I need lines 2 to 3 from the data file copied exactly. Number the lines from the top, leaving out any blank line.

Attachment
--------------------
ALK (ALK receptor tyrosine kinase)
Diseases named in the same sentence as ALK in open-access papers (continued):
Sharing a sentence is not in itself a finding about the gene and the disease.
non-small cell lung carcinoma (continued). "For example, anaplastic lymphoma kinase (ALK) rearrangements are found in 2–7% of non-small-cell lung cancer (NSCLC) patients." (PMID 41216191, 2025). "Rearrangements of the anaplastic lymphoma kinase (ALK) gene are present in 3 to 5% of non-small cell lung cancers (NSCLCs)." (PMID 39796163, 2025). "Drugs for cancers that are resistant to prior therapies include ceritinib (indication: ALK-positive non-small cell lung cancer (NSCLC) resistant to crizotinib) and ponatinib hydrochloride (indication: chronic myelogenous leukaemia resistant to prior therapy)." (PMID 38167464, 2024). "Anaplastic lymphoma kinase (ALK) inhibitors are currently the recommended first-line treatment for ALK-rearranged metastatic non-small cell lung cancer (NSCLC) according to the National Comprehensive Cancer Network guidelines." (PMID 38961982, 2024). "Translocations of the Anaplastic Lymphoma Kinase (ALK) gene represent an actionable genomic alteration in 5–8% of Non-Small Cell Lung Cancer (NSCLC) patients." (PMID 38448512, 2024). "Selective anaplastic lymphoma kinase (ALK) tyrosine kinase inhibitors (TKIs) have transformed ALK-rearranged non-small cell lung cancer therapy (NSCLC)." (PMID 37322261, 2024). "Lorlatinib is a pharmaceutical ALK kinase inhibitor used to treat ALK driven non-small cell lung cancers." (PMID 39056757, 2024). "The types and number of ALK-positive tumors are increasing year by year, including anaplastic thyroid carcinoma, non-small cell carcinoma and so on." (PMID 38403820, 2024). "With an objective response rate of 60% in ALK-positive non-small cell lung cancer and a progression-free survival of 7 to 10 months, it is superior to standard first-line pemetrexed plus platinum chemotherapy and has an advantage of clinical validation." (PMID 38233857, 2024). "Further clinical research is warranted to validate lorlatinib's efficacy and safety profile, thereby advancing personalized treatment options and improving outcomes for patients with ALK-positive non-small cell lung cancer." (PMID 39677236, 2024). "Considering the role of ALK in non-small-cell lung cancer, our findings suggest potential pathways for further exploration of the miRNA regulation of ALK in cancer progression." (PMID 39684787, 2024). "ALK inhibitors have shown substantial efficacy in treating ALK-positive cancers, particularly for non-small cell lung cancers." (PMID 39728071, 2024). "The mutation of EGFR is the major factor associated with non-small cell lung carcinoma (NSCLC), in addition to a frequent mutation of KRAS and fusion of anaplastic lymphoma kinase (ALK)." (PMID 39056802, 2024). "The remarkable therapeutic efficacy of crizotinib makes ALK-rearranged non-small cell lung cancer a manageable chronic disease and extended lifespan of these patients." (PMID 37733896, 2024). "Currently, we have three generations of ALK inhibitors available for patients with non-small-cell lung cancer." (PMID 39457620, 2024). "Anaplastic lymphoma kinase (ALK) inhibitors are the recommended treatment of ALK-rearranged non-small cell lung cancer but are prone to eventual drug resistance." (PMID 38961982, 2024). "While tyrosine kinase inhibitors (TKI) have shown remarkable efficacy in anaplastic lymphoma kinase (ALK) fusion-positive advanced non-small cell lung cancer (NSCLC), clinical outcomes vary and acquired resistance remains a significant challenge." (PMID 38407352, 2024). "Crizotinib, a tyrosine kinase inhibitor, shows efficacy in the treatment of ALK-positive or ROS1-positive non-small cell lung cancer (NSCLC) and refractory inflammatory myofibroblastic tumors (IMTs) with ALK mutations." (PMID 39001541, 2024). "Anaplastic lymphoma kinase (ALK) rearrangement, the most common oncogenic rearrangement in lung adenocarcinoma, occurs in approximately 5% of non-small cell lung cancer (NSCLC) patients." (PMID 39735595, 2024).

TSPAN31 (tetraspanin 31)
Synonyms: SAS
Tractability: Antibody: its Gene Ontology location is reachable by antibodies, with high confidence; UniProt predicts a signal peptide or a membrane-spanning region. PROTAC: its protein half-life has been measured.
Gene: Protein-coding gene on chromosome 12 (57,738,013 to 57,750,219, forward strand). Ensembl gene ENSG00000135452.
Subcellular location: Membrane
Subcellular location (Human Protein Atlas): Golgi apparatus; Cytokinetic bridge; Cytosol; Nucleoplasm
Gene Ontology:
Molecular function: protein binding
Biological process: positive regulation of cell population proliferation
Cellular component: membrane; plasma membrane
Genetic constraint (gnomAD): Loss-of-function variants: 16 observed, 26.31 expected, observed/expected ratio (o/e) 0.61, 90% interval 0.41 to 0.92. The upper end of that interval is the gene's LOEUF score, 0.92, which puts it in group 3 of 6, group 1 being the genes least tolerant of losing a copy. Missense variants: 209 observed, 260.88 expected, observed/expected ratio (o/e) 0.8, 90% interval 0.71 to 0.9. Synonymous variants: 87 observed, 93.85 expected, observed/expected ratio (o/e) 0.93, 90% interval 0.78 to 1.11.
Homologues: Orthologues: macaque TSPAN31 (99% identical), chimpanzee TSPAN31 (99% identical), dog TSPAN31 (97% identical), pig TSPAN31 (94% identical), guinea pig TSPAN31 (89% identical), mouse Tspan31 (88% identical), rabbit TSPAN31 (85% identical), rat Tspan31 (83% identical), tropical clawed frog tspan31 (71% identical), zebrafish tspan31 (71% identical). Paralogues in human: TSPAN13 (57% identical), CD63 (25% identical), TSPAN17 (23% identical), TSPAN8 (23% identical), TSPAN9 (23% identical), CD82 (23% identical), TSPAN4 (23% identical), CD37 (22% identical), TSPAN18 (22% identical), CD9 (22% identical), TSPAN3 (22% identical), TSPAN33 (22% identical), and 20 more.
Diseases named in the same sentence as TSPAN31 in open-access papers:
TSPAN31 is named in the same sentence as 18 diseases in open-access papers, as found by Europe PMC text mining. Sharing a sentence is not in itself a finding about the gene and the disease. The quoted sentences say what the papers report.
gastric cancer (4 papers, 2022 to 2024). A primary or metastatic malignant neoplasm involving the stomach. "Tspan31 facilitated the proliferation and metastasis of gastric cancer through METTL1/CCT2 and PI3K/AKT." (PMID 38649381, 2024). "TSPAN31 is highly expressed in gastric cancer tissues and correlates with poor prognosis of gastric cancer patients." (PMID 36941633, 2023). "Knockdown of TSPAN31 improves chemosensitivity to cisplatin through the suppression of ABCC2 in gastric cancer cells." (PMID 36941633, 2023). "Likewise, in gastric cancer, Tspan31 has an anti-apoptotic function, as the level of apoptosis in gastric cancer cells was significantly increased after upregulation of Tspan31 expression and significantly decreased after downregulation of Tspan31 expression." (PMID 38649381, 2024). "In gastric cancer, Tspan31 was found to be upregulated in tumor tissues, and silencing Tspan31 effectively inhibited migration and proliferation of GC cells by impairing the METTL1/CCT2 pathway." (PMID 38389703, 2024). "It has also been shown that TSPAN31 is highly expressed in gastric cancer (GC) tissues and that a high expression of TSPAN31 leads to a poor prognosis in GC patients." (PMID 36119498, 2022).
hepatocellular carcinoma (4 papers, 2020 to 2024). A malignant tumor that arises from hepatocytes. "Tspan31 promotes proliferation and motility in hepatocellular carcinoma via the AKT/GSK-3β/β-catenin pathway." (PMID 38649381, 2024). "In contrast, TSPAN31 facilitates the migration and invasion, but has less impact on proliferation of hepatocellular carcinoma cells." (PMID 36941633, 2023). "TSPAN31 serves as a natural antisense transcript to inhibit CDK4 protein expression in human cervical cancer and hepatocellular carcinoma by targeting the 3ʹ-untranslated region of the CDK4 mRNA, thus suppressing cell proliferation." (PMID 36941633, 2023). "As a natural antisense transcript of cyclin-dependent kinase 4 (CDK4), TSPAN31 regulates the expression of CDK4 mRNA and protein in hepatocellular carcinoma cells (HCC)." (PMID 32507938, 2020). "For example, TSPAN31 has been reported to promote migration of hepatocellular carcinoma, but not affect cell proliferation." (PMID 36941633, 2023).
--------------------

Diseases named in the same sentence as ALK in open-access papers (continued):
Sharing a sentence is not in itself a finding about the gene and the disease.